We were headed to the Mactan airport from Cebu City and hit a traffic jam in Mandaue, forcing us to pass back roads and directly in front of the main public school in Mandaue, just as kids were flowing out by the hundreds. Since traffic slowed to a crawl, I watched the sidewalk vendors with increasing interest as I saw what kids were buying for merienda or snack. Instead of a whole green mango with bagoong from my schooldays, down to say half a mango 15 years ago, I noticed that now vendors were selling 1/4th of a mango on a stick which was then dipped into a container of bagoong. Others were selling slices of large guavas, sweets, etc. But suddenly, out of the corner of my eye, I spotted these tiny little fruit in small plastic bags and I was certain I had never tasted or featured them on marketmanila before. After jumping out of the car and buying several plastic bags for just 1 peso each, we continued on our way to the airport. This is bignay (Antidesma bunius), a common bush/tree/fruit in some provinces, but rarely seen in Manila or major city markets. It is one of two fruits from Doreen Fernandez’s great book “Fruits of the Philippines” that I had not tasted or tracked down. The last one is Aratiles. So I was thrilled with the find.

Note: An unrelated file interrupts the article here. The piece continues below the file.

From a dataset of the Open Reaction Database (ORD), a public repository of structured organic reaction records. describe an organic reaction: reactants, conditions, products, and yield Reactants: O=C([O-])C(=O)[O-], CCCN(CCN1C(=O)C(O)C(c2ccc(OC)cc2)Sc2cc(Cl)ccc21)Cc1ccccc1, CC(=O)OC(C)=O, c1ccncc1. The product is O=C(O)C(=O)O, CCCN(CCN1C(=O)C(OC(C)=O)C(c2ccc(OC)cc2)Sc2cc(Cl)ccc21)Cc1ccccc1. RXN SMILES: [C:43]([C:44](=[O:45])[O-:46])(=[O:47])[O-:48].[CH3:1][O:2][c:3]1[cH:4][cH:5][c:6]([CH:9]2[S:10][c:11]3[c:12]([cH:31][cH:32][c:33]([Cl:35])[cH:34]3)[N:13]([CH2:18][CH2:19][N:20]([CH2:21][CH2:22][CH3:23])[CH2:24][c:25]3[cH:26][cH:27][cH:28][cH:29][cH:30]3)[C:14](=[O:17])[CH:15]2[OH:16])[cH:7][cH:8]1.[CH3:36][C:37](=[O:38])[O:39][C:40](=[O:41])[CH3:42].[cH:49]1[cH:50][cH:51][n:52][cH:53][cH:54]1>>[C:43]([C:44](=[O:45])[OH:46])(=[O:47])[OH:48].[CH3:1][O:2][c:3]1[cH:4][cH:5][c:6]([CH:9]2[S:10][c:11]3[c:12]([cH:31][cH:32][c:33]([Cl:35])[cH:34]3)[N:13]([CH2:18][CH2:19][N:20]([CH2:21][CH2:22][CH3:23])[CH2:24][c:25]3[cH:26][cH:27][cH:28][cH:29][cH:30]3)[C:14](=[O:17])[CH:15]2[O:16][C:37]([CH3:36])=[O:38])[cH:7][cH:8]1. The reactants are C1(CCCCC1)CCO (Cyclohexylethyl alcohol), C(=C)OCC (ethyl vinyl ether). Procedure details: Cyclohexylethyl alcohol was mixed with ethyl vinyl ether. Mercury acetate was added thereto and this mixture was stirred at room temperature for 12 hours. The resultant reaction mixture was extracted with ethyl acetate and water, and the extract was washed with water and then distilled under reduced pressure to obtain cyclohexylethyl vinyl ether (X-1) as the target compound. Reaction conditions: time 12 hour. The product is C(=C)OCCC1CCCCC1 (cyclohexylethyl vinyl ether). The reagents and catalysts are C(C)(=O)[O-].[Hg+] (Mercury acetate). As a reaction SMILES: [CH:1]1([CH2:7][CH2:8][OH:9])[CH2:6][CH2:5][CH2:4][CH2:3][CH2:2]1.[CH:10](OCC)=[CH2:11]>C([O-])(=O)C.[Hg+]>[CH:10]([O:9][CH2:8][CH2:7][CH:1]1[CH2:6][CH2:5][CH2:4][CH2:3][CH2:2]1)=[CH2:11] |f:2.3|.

Bignay or Bugnay for Visayans, or Chinese laurel, is native to this part of the world and the fruit has an incredible tart to slightly sweetish taste, and a rather large pip relative to the size of the fruit. It was sour, astringent, shocking. I read that it is sometimes used in jams and I can so see how that might be brilliant. I could also see a bignay infused sauce on some really nice slabs of foie gras. I am not sure if the seeds are removed or strained out when bignay jam is made, but I will now have to hunt down the jam to taste it. A nice picture of bugnay over at Loney Kitchen. Hmmm, now where to find aratiles???